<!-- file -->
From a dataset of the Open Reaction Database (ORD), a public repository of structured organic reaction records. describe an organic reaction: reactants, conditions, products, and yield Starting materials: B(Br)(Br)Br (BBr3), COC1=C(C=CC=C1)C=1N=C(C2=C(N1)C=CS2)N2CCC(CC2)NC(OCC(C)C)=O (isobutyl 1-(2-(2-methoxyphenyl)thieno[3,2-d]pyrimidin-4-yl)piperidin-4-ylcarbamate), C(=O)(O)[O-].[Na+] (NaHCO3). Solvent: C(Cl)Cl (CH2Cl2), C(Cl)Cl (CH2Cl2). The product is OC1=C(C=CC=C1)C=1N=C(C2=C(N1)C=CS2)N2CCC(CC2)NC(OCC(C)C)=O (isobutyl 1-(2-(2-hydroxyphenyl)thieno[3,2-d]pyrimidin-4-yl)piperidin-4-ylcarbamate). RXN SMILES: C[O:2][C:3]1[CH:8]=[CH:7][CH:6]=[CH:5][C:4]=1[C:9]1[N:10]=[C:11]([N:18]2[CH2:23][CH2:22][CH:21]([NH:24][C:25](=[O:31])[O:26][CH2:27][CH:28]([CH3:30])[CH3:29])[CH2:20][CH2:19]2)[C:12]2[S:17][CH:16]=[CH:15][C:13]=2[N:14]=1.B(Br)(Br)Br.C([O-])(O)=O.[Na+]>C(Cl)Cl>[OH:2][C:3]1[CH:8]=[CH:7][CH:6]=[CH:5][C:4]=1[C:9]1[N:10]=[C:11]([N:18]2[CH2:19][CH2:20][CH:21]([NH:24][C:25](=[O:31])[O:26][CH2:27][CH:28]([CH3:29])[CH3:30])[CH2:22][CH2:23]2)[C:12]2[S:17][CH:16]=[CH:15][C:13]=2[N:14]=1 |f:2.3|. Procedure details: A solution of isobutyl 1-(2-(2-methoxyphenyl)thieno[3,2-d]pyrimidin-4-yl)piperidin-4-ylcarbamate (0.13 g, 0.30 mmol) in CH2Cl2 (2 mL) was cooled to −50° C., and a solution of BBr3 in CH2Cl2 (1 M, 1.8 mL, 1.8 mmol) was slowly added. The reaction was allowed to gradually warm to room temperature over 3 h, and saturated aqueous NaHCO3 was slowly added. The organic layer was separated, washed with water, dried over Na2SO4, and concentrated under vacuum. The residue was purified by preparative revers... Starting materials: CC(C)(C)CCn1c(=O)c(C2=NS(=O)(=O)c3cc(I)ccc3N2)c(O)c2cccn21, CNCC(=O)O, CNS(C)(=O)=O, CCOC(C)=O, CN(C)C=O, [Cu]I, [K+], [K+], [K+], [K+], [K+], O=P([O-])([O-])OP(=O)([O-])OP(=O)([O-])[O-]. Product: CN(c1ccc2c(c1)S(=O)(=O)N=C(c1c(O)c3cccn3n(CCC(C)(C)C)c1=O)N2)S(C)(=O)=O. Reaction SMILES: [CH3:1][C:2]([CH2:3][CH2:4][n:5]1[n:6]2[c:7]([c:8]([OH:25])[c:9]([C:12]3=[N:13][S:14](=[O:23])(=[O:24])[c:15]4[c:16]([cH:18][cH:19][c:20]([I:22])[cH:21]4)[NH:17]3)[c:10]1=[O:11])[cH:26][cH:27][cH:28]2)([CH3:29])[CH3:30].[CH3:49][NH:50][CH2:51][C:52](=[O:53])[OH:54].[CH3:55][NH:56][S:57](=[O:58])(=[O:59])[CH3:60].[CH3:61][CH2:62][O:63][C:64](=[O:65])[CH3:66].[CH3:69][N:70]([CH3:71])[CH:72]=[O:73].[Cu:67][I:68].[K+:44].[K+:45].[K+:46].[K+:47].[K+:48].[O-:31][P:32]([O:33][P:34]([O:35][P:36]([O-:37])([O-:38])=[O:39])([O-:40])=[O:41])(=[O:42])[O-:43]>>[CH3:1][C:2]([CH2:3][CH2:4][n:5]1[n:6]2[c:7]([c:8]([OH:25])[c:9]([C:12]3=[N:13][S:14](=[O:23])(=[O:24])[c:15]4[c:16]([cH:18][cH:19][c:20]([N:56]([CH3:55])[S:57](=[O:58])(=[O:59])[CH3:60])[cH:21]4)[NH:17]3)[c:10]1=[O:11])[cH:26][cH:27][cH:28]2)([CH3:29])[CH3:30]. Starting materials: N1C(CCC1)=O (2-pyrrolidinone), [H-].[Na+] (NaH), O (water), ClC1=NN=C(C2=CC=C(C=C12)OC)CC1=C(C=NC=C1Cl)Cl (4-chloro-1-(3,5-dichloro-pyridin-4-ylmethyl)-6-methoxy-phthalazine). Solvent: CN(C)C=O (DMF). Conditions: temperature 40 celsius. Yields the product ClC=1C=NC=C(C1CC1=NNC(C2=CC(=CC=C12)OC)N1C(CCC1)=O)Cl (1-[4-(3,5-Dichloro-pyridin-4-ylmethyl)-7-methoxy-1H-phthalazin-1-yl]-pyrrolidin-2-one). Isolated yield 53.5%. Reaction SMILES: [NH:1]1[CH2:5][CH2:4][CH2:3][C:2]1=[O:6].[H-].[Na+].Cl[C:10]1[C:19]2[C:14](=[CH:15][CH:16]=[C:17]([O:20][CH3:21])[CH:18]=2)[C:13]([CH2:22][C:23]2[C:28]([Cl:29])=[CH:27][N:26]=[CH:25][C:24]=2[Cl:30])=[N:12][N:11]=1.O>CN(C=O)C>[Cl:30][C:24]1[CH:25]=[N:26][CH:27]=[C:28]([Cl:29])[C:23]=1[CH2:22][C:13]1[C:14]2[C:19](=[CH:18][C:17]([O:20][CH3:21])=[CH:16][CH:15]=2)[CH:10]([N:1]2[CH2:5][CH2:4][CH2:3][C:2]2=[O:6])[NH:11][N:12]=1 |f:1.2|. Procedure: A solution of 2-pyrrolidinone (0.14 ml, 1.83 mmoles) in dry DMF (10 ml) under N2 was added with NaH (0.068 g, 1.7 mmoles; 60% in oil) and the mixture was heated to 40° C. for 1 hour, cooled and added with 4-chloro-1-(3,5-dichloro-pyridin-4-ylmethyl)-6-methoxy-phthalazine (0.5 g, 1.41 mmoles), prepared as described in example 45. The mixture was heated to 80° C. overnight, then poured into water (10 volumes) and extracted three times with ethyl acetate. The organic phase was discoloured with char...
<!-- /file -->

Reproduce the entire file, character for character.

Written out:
From a dataset of the Open Reaction Database (ORD), a public repository of structured organic reaction records. describe an organic reaction: reactants, conditions, products, and yield Starting materials: B(Br)(Br)Br (BBr3), COC1=C(C=CC=C1)C=1N=C(C2=C(N1)C=CS2)N2CCC(CC2)NC(OCC(C)C)=O (isobutyl 1-(2-(2-methoxyphenyl)thieno[3,2-d]pyrimidin-4-yl)piperidin-4-ylcarbamate), C(=O)(O)[O-].[Na+] (NaHCO3). Solvent: C(Cl)Cl (CH2Cl2), C(Cl)Cl (CH2Cl2). The product is OC1=C(C=CC=C1)C=1N=C(C2=C(N1)C=CS2)N2CCC(CC2)NC(OCC(C)C)=O (isobutyl 1-(2-(2-hydroxyphenyl)thieno[3,2-d]pyrimidin-4-yl)piperidin-4-ylcarbamate). RXN SMILES: C[O:2][C:3]1[CH:8]=[CH:7][CH:6]=[CH:5][C:4]=1[C:9]1[N:10]=[C:11]([N:18]2[CH2:23][CH2:22][CH:21]([NH:24][C:25](=[O:31])[O:26][CH2:27][CH:28]([CH3:30])[CH3:29])[CH2:20][CH2:19]2)[C:12]2[S:17][CH:16]=[CH:15][C:13]=2[N:14]=1.B(Br)(Br)Br.C([O-])(O)=O.[Na+]>C(Cl)Cl>[OH:2][C:3]1[CH:8]=[CH:7][CH:6]=[CH:5][C:4]=1[C:9]1[N:10]=[C:11]([N:18]2[CH2:19][CH2:20][CH:21]([NH:24][C:25](=[O:31])[O:26][CH2:27][CH:28]([CH3:29])[CH3:30])[CH2:22][CH2:23]2)[C:12]2[S:17][CH:16]=[CH:15][C:13]=2[N:14]=1 |f:2.3|. Procedure details: A solution of isobutyl 1-(2-(2-methoxyphenyl)thieno[3,2-d]pyrimidin-4-yl)piperidin-4-ylcarbamate (0.13 g, 0.30 mmol) in CH2Cl2 (2 mL) was cooled to −50° C., and a solution of BBr3 in CH2Cl2 (1 M, 1.8 mL, 1.8 mmol) was slowly added. The reaction was allowed to gradually warm to room temperature over 3 h, and saturated aqueous NaHCO3 was slowly added. The organic layer was separated, washed with water, dried over Na2SO4, and concentrated under vacuum. The residue was purified by preparative revers... Starting materials: CC(C)(C)CCn1c(=O)c(C2=NS(=O)(=O)c3cc(I)ccc3N2)c(O)c2cccn21, CNCC(=O)O, CNS(C)(=O)=O, CCOC(C)=O, CN(C)C=O, [Cu]I, [K+], [K+], [K+], [K+], [K+], O=P([O-])([O-])OP(=O)([O-])OP(=O)([O-])[O-]. Product: CN(c1ccc2c(c1)S(=O)(=O)N=C(c1c(O)c3cccn3n(CCC(C)(C)C)c1=O)N2)S(C)(=O)=O. Reaction SMILES: [CH3:1][C:2]([CH2:3][CH2:4][n:5]1[n:6]2[c:7]([c:8]([OH:25])[c:9]([C:12]3=[N:13][S:14](=[O:23])(=[O:24])[c:15]4[c:16]([cH:18][cH:19][c:20]([I:22])[cH:21]4)[NH:17]3)[c:10]1=[O:11])[cH:26][cH:27][cH:28]2)([CH3:29])[CH3:30].[CH3:49][NH:50][CH2:51][C:52](=[O:53])[OH:54].[CH3:55][NH:56][S:57](=[O:58])(=[O:59])[CH3:60].[CH3:61][CH2:62][O:63][C:64](=[O:65])[CH3:66].[CH3:69][N:70]([CH3:71])[CH:72]=[O:73].[Cu:67][I:68].[K+:44].[K+:45].[K+:46].[K+:47].[K+:48].[O-:31][P:32]([O:33][P:34]([O:35][P:36]([O-:37])([O-:38])=[O:39])([O-:40])=[O:41])(=[O:42])[O-:43]>>[CH3:1][C:2]([CH2:3][CH2:4][n:5]1[n:6]2[c:7]([c:8]([OH:25])[c:9]([C:12]3=[N:13][S:14](=[O:23])(=[O:24])[c:15]4[c:16]([cH:18][cH:19][c:20]([N:56]([CH3:55])[S:57](=[O:58])(=[O:59])[CH3:60])[cH:21]4)[NH:17]3)[c:10]1=[O:11])[cH:26][cH:27][cH:28]2)([CH3:29])[CH3:30]. Starting materials: N1C(CCC1)=O (2-pyrrolidinone), [H-].[Na+] (NaH), O (water), ClC1=NN=C(C2=CC=C(C=C12)OC)CC1=C(C=NC=C1Cl)Cl (4-chloro-1-(3,5-dichloro-pyridin-4-ylmethyl)-6-methoxy-phthalazine). Solvent: CN(C)C=O (DMF). Conditions: temperature 40 celsius. Yields the product ClC=1C=NC=C(C1CC1=NNC(C2=CC(=CC=C12)OC)N1C(CCC1)=O)Cl (1-[4-(3,5-Dichloro-pyridin-4-ylmethyl)-7-methoxy-1H-phthalazin-1-yl]-pyrrolidin-2-one). Isolated yield 53.5%. Reaction SMILES: [NH:1]1[CH2:5][CH2:4][CH2:3][C:2]1=[O:6].[H-].[Na+].Cl[C:10]1[C:19]2[C:14](=[CH:15][CH:16]=[C:17]([O:20][CH3:21])[CH:18]=2)[C:13]([CH2:22][C:23]2[C:28]([Cl:29])=[CH:27][N:26]=[CH:25][C:24]=2[Cl:30])=[N:12][N:11]=1.O>CN(C=O)C>[Cl:30][C:24]1[CH:25]=[N:26][CH:27]=[C:28]([Cl:29])[C:23]=1[CH2:22][C:13]1[C:14]2[C:19](=[CH:18][C:17]([O:20][CH3:21])=[CH:16][CH:15]=2)[CH:10]([N:1]2[CH2:5][CH2:4][CH2:3][C:2]2=[O:6])[NH:11][N:12]=1 |f:1.2|. Procedure: A solution of 2-pyrrolidinone (0.14 ml, 1.83 mmoles) in dry DMF (10 ml) under N2 was added with NaH (0.068 g, 1.7 mmoles; 60% in oil) and the mixture was heated to 40° C. for 1 hour, cooled and added with 4-chloro-1-(3,5-dichloro-pyridin-4-ylmethyl)-6-methoxy-phthalazine (0.5 g, 1.41 mmoles), prepared as described in example 45. The mixture was heated to 80° C. overnight, then poured into water (10 volumes) and extracted three times with ethyl acetate. The organic phase was discoloured with char...